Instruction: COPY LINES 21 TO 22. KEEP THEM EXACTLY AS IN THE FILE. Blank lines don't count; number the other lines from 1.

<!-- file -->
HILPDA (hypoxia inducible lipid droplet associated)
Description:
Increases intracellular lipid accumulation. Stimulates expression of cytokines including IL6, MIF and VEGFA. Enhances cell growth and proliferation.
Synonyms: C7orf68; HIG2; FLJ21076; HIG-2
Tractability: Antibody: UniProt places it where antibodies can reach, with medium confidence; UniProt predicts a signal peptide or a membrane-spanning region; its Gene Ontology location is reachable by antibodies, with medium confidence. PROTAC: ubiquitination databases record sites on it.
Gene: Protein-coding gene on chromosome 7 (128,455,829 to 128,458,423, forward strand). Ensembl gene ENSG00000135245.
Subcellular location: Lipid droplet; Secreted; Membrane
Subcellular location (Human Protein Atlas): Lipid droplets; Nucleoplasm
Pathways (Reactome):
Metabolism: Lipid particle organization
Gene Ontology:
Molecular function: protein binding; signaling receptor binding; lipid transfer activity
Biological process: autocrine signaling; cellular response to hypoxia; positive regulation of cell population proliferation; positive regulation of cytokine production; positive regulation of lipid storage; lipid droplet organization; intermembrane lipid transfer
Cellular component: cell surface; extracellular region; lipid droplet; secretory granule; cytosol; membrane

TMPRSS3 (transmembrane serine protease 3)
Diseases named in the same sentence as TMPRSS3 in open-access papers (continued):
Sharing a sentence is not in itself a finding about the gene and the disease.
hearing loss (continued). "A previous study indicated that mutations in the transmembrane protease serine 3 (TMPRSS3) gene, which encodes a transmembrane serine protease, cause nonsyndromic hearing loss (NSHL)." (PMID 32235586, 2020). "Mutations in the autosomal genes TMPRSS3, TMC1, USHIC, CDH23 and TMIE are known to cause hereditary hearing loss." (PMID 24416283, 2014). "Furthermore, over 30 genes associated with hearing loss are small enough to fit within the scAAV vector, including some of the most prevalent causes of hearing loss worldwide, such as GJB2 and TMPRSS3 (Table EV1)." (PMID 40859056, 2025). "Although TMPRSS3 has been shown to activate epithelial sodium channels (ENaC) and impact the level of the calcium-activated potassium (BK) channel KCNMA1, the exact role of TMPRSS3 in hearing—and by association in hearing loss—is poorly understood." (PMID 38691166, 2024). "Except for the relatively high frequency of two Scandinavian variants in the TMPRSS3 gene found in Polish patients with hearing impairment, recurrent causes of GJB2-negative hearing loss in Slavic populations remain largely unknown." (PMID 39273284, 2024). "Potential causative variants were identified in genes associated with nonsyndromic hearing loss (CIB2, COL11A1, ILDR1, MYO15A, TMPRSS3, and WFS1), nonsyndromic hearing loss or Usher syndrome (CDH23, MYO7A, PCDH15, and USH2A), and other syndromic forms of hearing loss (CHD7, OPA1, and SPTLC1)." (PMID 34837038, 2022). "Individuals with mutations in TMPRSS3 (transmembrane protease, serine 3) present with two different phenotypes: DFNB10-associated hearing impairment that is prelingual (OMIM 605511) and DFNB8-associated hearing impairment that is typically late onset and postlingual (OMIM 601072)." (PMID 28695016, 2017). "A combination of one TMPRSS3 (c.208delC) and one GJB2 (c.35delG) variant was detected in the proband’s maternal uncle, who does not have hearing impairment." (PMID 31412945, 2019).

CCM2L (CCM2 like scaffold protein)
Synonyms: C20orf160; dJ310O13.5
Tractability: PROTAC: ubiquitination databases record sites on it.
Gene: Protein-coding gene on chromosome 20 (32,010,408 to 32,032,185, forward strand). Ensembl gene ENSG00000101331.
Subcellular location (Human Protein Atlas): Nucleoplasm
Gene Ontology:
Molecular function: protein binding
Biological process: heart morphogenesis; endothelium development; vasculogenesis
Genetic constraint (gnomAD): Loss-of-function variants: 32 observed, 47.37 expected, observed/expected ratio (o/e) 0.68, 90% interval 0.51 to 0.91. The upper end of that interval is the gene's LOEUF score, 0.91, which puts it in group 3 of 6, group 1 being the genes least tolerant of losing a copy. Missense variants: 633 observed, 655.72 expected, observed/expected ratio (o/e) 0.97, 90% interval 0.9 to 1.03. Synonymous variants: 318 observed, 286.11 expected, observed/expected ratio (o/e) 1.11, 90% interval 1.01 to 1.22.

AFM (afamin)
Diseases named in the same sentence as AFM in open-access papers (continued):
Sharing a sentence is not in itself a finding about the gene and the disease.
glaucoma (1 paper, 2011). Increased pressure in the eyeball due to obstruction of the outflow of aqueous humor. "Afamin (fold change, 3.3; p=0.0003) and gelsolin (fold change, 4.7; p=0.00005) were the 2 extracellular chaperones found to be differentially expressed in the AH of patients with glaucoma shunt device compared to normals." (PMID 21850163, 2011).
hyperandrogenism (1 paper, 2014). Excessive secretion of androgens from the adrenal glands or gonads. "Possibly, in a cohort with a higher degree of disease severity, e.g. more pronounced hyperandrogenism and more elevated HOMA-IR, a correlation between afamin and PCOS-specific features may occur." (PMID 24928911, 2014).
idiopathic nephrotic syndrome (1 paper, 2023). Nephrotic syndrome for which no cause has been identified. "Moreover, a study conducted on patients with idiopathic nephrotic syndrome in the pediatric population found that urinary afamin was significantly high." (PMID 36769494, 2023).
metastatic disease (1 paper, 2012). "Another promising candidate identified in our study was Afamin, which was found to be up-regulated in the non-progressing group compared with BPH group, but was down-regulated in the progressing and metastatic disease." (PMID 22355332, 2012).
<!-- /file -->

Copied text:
Tractability: PROTAC: ubiquitination databases record sites on it.
Gene: Protein-coding gene on chromosome 20 (32,010,408 to 32,032,185, forward strand). Ensembl gene ENSG00000101331.